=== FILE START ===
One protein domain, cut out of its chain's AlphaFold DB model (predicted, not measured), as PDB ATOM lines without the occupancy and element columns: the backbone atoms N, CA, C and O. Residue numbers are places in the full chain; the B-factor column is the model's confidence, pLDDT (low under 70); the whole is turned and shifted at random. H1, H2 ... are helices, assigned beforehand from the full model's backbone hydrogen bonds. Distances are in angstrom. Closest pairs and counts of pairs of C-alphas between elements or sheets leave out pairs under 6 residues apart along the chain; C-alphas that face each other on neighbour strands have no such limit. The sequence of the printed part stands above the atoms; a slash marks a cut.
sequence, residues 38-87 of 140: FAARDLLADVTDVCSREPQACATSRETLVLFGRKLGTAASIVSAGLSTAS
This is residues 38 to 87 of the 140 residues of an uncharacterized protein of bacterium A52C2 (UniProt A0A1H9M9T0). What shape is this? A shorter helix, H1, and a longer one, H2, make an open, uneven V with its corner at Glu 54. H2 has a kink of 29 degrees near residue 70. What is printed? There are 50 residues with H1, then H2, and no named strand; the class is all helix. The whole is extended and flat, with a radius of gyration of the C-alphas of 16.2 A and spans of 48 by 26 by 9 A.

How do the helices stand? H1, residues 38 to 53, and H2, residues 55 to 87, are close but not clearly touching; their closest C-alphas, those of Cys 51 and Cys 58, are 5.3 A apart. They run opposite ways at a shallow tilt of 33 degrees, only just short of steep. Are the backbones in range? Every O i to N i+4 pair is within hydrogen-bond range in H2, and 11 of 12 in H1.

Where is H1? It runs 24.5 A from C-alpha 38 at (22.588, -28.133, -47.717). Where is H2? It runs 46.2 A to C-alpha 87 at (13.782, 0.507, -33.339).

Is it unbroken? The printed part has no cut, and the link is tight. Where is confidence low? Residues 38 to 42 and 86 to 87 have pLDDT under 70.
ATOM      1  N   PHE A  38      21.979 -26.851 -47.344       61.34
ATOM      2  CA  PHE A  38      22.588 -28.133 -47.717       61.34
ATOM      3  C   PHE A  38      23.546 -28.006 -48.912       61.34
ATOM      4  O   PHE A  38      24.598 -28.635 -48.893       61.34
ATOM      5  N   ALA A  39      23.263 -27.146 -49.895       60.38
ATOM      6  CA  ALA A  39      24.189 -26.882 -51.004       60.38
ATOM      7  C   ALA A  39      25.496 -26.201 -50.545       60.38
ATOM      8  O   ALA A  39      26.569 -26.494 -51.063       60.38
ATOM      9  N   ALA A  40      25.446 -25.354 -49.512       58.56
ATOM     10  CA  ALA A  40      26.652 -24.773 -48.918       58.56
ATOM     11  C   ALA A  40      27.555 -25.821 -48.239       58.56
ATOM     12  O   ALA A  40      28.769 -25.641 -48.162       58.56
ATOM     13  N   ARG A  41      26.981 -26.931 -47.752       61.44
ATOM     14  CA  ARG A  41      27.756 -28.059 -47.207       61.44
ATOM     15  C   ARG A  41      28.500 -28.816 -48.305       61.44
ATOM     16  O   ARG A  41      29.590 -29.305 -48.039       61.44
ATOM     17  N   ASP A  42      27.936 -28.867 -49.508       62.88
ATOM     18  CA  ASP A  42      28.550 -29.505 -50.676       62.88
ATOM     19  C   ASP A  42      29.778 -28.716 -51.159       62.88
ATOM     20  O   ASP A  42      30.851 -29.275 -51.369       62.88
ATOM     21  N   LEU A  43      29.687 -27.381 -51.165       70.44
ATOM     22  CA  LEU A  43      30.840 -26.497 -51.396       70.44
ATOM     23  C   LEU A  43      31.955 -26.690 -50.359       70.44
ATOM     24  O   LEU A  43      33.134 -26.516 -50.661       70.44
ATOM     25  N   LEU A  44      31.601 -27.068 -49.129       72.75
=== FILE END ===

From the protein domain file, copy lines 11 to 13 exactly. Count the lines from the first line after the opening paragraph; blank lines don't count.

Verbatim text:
ATOM      6  CA  ALA A  39      24.189 -26.882 -51.004       60.38
ATOM      7  C   ALA A  39      25.496 -26.201 -50.545       60.38
ATOM      8  O   ALA A  39      26.569 -26.494 -51.063       60.38